Ripped at V.F.W. Post 137 in 2009
[Editor’s note: For this week’s essay we’ve once again pulled out a relic from the archive of Slim Goodbuzz, who served as Duluth’s “booze connoisseur” from 1999 to 2009. After the Fox-Sutherland V.F.W. Post 6320 in West Duluth closed, it merged with the Lincoln Park neighborhood post. The town’s infamous drunken scribbler paid a visit in February 2009 to file this report for the weekly Transistor. Historical note: One year later, V.F.W. Post 137 was renamed the McConnell-Modeen Post. It remains open at 2023 W. Michigan St.]
It seems camaraderie among Veterans of Foreign Wars is on the decline. Duluth is down to its last V.F.W. club, the Duprey-Alexander Post 137 in the friendly West End neighborhood. There’s no sign on the front of the building, or any other visible indication the club exists, but the V.F.W. is indeed still there, open every day from 3 p.m. until the volunteer bartender decides to lock up.
Tonight, the clientele consists of a young couple at the bar playing cribbage and a small group meeting in the next room. My arrival does not excite the volunteer bartender at all, and I can’t blame her. Working on tips alone, she must be pulling in $4 an hour. It’s only 8 p.m., but she clearly wants to close up shop right now. I think I’ll try ordering a margarita just to watch her reaction.
Of course, margaritas aren’t on the menu at the V.F.W., but I’ll tell you what is: Egg and Sausage Hot Pockets. For two bucks, Miss Cheery Pants will chuck one of those in the microwave for you.
Resisting the urge to be a smartass, I order a simple beer and quietly take my seat. Soon, the meeting in the next room breaks up, and the bar area is graced with two more customers. One is the president of the auxiliary. The other is a drunken old man who keeps saying things everyone laughs at even though none of it seems to make sense.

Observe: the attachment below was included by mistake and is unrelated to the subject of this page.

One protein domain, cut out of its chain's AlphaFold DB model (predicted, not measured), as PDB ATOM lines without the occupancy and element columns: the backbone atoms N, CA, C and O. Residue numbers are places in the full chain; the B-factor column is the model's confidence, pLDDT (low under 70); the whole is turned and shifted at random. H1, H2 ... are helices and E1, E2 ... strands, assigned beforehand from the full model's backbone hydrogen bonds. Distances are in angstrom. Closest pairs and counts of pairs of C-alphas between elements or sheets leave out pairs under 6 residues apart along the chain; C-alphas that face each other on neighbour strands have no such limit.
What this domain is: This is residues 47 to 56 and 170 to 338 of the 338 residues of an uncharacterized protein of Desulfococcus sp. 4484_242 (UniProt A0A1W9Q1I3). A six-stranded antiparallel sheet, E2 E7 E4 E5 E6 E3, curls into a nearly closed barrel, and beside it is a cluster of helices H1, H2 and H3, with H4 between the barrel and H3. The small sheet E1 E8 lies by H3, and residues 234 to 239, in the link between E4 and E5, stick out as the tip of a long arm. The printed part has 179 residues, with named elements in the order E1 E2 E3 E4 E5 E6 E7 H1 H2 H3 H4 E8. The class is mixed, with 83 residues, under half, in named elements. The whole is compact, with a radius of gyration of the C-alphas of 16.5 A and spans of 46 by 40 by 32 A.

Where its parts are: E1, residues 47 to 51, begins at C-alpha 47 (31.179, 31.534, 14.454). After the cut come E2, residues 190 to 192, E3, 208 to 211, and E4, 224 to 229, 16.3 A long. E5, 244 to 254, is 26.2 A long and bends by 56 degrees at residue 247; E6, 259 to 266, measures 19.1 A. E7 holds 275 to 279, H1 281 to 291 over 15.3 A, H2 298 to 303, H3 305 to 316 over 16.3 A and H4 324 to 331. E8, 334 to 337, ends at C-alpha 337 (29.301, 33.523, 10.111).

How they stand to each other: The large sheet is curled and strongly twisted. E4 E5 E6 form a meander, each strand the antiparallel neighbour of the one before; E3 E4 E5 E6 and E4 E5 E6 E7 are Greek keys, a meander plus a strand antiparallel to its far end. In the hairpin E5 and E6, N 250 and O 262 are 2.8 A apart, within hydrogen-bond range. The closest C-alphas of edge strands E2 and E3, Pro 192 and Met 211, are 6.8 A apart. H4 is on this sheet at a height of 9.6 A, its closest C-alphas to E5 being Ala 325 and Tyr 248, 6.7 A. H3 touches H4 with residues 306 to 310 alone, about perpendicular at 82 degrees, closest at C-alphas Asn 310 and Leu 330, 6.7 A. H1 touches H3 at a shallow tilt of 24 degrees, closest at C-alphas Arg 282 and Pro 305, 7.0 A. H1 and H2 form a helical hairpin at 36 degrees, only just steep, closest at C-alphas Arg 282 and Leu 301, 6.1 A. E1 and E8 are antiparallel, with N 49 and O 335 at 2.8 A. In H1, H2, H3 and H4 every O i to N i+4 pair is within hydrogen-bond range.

For example, when the cribbage-playing couple decides to leave, the old man says to the young man, “Nice hat!” The young man says, “Yeah, it keeps me pretty warm.” The old man then puts on his own hat and says, “The kitchen dampens acrylics,” or something like that, and the young couple laughs and says, “Yeah.” Then they look at each other, shrug their shoulders, and move along.
There is, however, one thing the old man says that I understand. When the auxiliary president mentions paying $48 per month for electricity, the old man counters that he only pays $18 per month. She asks if the old man waits for the sun to come up every morning before he reads the paper, so he doesn’t have to turn on a light. He says he does. “At night I go to the bar and use their electricity,” he adds. “Suckers.”
I was here a few months ago when someone asked a different volunteer bartender why there wasn’t a sign in front of the building or at least a neon “open” light. She gave a pretty good answer: “Because there are too many goddamn thieves around.” Still, a guy at the bar who was on his way to a meeting in the basement promised he would bring up the lack of signage. He was made fun of the moment he left the room.
“There goes the next commander of the V.F.W.,” a guy at the bar joked. “We’ll be smoking pot and banging whores in the basement in no time.”
“I can’t smoke that stuff,” the bartender interjected. “It makes me giggle too much.”
The guy went on to tell me that the fellow he joked would be the next commander has already been “deputized” by the city of Duluth, and is responsible for closing city parks. “They gave him a gun,” he said. “They must be nuts. If someone deputized me, there’d be a lot of dead people, I’ll tell you that.”
That was a good night. Tonight is a slow one. After I order my second beer, at 9 p.m., I’m told it’s last call. I see the auxiliary president and the old man have empty glasses in front of them. That means they’re just staying around until I leave, to make sure I don’t strangulate the bartender and steal the big-screen TV.
Finishing my beer, I decide to head to the back of the place and use the men’s room. On a bulletin board in the hall there’s a poster of some men in uniform holding up the flag and marching in a parade. Some of the spectators are standing and saluting. Some of them are sitting in folding chairs. There is a text box on the page that reads: “Have you noticed lately only seniors & veterans stand and honor our flag?” Someone took a marker and drew an arrow to the people sitting in chairs and labeled them, “Losers.”
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